Anyway, I was admitted and put on an observation floor with a heart monitor hooked up and had a barrage of tests done over the rest of the day and through Tuesday. I don’t remember all of the tests, but I did have a heart catheterization, had my vitals, heart rate, and blood pressure checked a lot, and a ton of blood drawn. My arms look like pin cushions now. The EKG remained weird but everything else was really good. I think I was interesting for the doctors and nurses since I’m in good shape, relatively young (35), but having these problems. And I felt fine and normal the whole time I was in there; I just wanted to get up and move around, and it felt silly even being there, but I was pretty much confined to the bed.

Another funny thing: I have a low resting heart rate due to being in good shape. It usually settles in the low 50’s, but being sedentary like that in the hospital bed it would often drop into the 40’s. This caused some concern at first with the medical folks until they realized it was my normal, and the hospital equipment by default set off alarms when the HR would drop below 50, so that was interesting at first. Apparently when I sleep it drops down into the 30’s.

On Wednesday I had two tests planned: a treadmill stress test and another test whose name escapes me, but it is similar to a cardiac catheterization but tests the electrical activity of the heart, not the “plumbing.” The stress test went well, I pushed it hard on the treadmill and lasted about 21 minutes until they stopped it. I think I could have gone slightly longer but they assured me it was a good test. After the “stress” portion of the test the treadmill goes to a cool down mode where it drops to 0% incline and just 1 mph, which is a very very slow walk. I was walking slowly for about 1 minute when all of a sudden I started feeling light headed and before I could think to say anything, BAM, I passed out again. The two people administering the test were very quick to respond but it happened so fast that they couldn’t catch me and I hit my neck hard on the treadmill in front of me. I came to again very quickly, they helped me to the bed, and I felt normal in just a minute or two. It was basically just like what happened in the pool: I had been exercising, stopped to rest, passed out, then recovered right away. The guy administering the test looked at all the data and saw that in the minute where I was cooling down my heart rate dropped from the 170’s down the whole way into the 30’s! The heart doctor came in right away, reviewed everything, and cancelled the other test that was scheduled since he thought he had everything figured out.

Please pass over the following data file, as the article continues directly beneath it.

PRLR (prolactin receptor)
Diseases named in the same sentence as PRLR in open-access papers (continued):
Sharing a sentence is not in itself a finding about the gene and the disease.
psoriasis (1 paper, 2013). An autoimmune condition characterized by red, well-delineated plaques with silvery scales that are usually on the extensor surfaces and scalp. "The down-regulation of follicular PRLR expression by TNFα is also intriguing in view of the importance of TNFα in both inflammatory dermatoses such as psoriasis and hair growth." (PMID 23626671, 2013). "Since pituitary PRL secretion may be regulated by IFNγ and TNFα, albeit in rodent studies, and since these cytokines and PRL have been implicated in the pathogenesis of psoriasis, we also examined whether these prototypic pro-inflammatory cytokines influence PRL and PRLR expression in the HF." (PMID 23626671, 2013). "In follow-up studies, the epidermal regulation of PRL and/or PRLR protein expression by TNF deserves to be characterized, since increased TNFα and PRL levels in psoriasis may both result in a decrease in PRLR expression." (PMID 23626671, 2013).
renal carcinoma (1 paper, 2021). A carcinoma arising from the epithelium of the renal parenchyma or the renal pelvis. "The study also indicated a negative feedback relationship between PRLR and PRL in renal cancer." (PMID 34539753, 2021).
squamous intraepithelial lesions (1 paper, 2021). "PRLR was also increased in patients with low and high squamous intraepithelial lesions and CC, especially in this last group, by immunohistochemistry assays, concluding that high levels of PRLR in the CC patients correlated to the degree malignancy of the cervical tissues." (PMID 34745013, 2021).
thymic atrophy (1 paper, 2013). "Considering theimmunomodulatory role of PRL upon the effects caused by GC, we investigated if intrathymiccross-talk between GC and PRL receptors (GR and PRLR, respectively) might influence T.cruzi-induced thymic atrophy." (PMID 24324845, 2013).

A bit later after some more review and internal discussion, they let me know that I have Vasovagal Syncope (aka Neurocardiogenic Syncope) which basically means that after strenuous activity my blood vessels open too much and heart slows down too much so that my brain doesn’t get enough blood flow, hence the blackouts. There’s definitely a better explanation for it, but that’s me putting it into simple terms. Why it just started happening now is a bit of a guess, but they think it was the perfect mix of poor nutrition, being dehydrated, and it being hot in the pool. The biggest risk is that I might hit my head or hurt myself when fainting. Thankfully, it’s pretty easy to treat; I have to take in a lot more sodium and make sure to stay hydrated. I also have to ease back into exercising and watch myself, but I should be free to workout like I always have and my racing days should be far from over.

One other interesting thing was that my heart activity normalized as I was doing the stress test. This apparently is somewhat common in athletes; the EKG looks abnormal at rest but as it increases under stress it looks normal. So everything looks good from the heart front.

All in all, everything turned out very well, things could have been much worse, I’m very blessed to not have had a more serious accident in the pool, and can’t thank the people that helped me enough. I’m looking forward to getting back to it!

Thanks a lot for reading, Merry Christmas, and Happy New Year!


Written by Jim

December 29, 2016 at 6:32 pm